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Friday, 10 January 2014

Better late than never

At the end of my last post, I mentioned that we went geocaching on the Bearspaw Lasso Trail but I never did write the follow up post to that day. So here it is...better late than never.

From July 26, 2013
We were greeted at the trail head by a beautiful doe, casually grazing on the lush greenery abundant in the area. She was not too worried about our approach, just moved slightly off the path and watched us get out of the car and start our first search. Our first target was Gnome Alone CCARS09 (GC1YAA4) which was an easy find to get us started. Sadly the gnome who was supposed to guard the cache was gone but the cache was in good shape. And the hike up to it go us warmed up for what turned out to be quite an afternoon of hiking.


The next cache on the trail was Living in a Yellow Submarine (GC4B02Y) which was another quick find and a cute cache container. It is always nice when a cache is hidden in an unusual container or hidden in some way that takes imagination and creativity.

Our entire hike was made more enjoyable by the scenery, the wildflowers, grasses and ponds we passed.
 After all the rain and flooding Calgary went through in June, July was green and lush and feeling very much NOT like winter.



As we hiked to GCPF5C (Blueridge Micro), the trail dropped quite a bit in elevation and we came to a small creek to be crossed. However, the GPS was quite sure that the cache we were looking for was not across the creek. We searched in all the obvious spots and just could not see what needed to be seen. Then, I saw something that just didn't look right...and there was the cache. Again, just a unique way to hide a cache in plain site, but something that made this better than a bison tube in a tree!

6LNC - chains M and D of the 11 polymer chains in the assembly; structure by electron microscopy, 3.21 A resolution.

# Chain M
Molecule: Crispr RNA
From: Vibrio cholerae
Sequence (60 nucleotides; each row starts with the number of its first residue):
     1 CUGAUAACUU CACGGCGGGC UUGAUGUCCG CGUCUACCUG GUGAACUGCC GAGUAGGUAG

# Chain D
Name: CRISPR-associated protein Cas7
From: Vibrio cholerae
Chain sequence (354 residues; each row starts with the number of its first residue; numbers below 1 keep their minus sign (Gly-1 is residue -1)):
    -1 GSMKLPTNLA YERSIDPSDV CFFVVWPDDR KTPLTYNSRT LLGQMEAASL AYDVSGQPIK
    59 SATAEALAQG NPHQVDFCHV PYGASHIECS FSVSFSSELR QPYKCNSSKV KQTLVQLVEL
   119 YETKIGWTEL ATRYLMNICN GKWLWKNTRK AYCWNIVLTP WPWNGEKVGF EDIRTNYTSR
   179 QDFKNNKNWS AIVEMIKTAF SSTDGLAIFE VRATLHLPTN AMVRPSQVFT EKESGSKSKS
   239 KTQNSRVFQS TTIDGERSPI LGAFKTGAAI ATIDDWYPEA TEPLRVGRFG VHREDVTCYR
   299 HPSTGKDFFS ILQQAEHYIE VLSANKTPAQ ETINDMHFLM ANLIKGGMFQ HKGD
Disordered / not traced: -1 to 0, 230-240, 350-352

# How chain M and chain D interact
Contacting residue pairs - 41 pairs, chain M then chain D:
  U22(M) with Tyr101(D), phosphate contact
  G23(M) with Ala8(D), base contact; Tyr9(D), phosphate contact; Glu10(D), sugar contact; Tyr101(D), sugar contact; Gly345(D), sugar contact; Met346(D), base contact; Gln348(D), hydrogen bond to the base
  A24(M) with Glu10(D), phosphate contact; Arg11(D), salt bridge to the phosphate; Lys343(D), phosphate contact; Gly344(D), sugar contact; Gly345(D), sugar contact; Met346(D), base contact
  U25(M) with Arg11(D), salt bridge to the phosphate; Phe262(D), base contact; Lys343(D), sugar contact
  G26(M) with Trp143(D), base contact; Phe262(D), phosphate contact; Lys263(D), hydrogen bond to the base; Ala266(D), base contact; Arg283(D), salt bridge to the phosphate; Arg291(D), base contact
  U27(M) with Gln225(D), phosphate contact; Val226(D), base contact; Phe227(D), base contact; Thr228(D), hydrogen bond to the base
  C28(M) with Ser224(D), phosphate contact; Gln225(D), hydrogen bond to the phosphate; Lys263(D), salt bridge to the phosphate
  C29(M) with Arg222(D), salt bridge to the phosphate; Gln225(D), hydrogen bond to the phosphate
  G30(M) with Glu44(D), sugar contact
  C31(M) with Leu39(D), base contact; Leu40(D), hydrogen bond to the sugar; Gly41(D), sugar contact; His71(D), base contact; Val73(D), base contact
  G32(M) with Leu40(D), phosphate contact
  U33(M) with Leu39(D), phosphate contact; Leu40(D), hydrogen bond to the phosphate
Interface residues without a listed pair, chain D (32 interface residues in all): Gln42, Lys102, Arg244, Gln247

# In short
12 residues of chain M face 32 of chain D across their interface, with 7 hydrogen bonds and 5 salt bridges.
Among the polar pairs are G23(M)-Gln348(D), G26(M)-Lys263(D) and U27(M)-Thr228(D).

Across a little bridge (watching out for trolls) we went, and up into a treed area. It was a welcome way to cool off a bit as the day was warm, but soon we were out onto the grassy hillside again and looking for a multicache called When You Feel Miserable (GC1AZJK). The first part of the cache was supposed to be near a fenceline but this area was covered in anthills and millions of large ANTS! We did our best searching but gave up as the prickles, ants and sun were taking their toll. We moved on.

Following the path led us down to a quiet road we had to cross to an area we had been before. There is a large pond here with lots of ducks and reeds and mosquitos!


Orange You Glad It's Not a Micro (GC1YA97) has a nice view of this pond which was quiet and peaceful this hot summer day. We signed the log as quickly as we could as the bugs were thick and relentless beside the water, then we made our way back to the trail. We almost turned back here because the next cache was one we had found back in 2007 when we first started caching and there was quite a distance to the cache past that one. But turning back would be almost the same distance and not as interesting since we had already covered it, so on we went. Friday the Thirteenth (GC1YZZJ) was the cache we had previously found, and is well worth a visit, especially if you are a night cacher with enough courage to search a dark wooded area. For us though, the destination was another Beatles cache appropriately named The Beatles - A Tribute (GC4AEBM). The littlest goat pulled this one from the hiding spot with a giggle. A fine tribute to the Beatles indeed!